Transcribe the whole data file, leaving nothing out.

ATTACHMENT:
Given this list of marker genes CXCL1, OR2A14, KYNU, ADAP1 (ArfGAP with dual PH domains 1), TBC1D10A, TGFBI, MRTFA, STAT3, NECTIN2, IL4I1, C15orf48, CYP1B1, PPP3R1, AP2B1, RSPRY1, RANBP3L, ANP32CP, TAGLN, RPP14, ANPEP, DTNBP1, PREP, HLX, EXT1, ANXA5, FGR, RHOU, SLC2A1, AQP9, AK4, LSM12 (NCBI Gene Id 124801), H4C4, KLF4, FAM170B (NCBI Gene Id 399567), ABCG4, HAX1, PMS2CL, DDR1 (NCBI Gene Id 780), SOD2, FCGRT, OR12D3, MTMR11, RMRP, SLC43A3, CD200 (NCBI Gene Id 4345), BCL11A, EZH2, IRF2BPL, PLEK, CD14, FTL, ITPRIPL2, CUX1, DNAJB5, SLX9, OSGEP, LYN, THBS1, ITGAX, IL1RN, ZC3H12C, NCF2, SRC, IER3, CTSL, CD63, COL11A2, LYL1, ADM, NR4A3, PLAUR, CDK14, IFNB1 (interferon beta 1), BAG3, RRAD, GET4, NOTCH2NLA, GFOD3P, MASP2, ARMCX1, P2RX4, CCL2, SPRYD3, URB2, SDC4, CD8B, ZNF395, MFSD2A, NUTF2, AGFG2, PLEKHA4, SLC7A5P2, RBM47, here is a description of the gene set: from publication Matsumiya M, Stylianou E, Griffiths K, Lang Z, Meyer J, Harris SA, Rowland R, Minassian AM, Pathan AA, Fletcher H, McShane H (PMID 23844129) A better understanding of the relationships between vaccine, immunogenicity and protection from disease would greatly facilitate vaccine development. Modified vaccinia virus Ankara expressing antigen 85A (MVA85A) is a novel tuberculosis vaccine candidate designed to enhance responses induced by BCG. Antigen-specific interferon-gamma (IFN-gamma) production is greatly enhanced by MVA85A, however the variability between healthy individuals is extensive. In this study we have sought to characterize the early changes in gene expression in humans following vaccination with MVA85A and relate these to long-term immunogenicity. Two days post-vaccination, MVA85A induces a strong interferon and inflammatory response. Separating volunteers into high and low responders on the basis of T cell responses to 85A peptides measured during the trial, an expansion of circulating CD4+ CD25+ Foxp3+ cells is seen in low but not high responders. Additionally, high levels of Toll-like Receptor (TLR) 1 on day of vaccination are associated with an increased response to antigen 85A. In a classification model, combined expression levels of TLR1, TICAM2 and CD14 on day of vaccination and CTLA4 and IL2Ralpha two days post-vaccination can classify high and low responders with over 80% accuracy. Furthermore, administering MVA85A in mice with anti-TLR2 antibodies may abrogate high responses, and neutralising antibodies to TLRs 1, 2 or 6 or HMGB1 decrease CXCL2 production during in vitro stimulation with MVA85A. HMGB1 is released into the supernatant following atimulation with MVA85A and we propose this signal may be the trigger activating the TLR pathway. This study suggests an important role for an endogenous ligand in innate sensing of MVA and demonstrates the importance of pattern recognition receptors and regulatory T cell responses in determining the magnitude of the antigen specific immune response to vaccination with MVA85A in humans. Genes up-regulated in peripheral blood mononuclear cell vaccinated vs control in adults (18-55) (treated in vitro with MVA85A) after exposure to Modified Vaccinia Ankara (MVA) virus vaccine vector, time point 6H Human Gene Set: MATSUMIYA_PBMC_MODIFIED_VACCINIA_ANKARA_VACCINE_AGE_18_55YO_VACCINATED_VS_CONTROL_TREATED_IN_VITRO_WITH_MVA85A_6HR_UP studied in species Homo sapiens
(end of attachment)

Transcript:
Given this list of marker genes CXCL1, OR2A14, KYNU, ADAP1 (ArfGAP with dual PH domains 1), TBC1D10A, TGFBI, MRTFA, STAT3, NECTIN2, IL4I1, C15orf48, CYP1B1, PPP3R1, AP2B1, RSPRY1, RANBP3L, ANP32CP, TAGLN, RPP14, ANPEP, DTNBP1, PREP, HLX, EXT1, ANXA5, FGR, RHOU, SLC2A1, AQP9, AK4, LSM12 (NCBI Gene Id 124801), H4C4, KLF4, FAM170B (NCBI Gene Id 399567), ABCG4, HAX1, PMS2CL, DDR1 (NCBI Gene Id 780), SOD2, FCGRT, OR12D3, MTMR11, RMRP, SLC43A3, CD200 (NCBI Gene Id 4345), BCL11A, EZH2, IRF2BPL, PLEK, CD14, FTL, ITPRIPL2, CUX1, DNAJB5, SLX9, OSGEP, LYN, THBS1, ITGAX, IL1RN, ZC3H12C, NCF2, SRC, IER3, CTSL, CD63, COL11A2, LYL1, ADM, NR4A3, PLAUR, CDK14, IFNB1 (interferon beta 1), BAG3, RRAD, GET4, NOTCH2NLA, GFOD3P, MASP2, ARMCX1, P2RX4, CCL2, SPRYD3, URB2, SDC4, CD8B, ZNF395, MFSD2A, NUTF2, AGFG2, PLEKHA4, SLC7A5P2, RBM47, here is a description of the gene set: from publication Matsumiya M, Stylianou E, Griffiths K, Lang Z, Meyer J, Harris SA, Rowland R, Minassian AM, Pathan AA, Fletcher H, McShane H (PMID 23844129) A better understanding of the relationships between vaccine, immunogenicity and protection from disease would greatly facilitate vaccine development. Modified vaccinia virus Ankara expressing antigen 85A (MVA85A) is a novel tuberculosis vaccine candidate designed to enhance responses induced by BCG. Antigen-specific interferon-gamma (IFN-gamma) production is greatly enhanced by MVA85A, however the variability between healthy individuals is extensive. In this study we have sought to characterize the early changes in gene expression in humans following vaccination with MVA85A and relate these to long-term immunogenicity. Two days post-vaccination, MVA85A induces a strong interferon and inflammatory response. Separating volunteers into high and low responders on the basis of T cell responses to 85A peptides measured during the trial, an expansion of circulating CD4+ CD25+ Foxp3+ cells is seen in low but not high responders. Additionally, high levels of Toll-like Receptor (TLR) 1 on day of vaccination are associated with an increased response to antigen 85A. In a classification model, combined expression levels of TLR1, TICAM2 and CD14 on day of vaccination and CTLA4 and IL2Ralpha two days post-vaccination can classify high and low responders with over 80% accuracy. Furthermore, administering MVA85A in mice with anti-TLR2 antibodies may abrogate high responses, and neutralising antibodies to TLRs 1, 2 or 6 or HMGB1 decrease CXCL2 production during in vitro stimulation with MVA85A. HMGB1 is released into the supernatant following atimulation with MVA85A and we propose this signal may be the trigger activating the TLR pathway. This study suggests an important role for an endogenous ligand in innate sensing of MVA and demonstrates the importance of pattern recognition receptors and regulatory T cell responses in determining the magnitude of the antigen specific immune response to vaccination with MVA85A in humans. Genes up-regulated in peripheral blood mononuclear cell vaccinated vs control in adults (18-55) (treated in vitro with MVA85A) after exposure to Modified Vaccinia Ankara (MVA) virus vaccine vector, time point 6H Human Gene Set: MATSUMIYA_PBMC_MODIFIED_VACCINIA_ANKARA_VACCINE_AGE_18_55YO_VACCINATED_VS_CONTROL_TREATED_IN_VITRO_WITH_MVA85A_6HR_UP studied in species Homo sapiens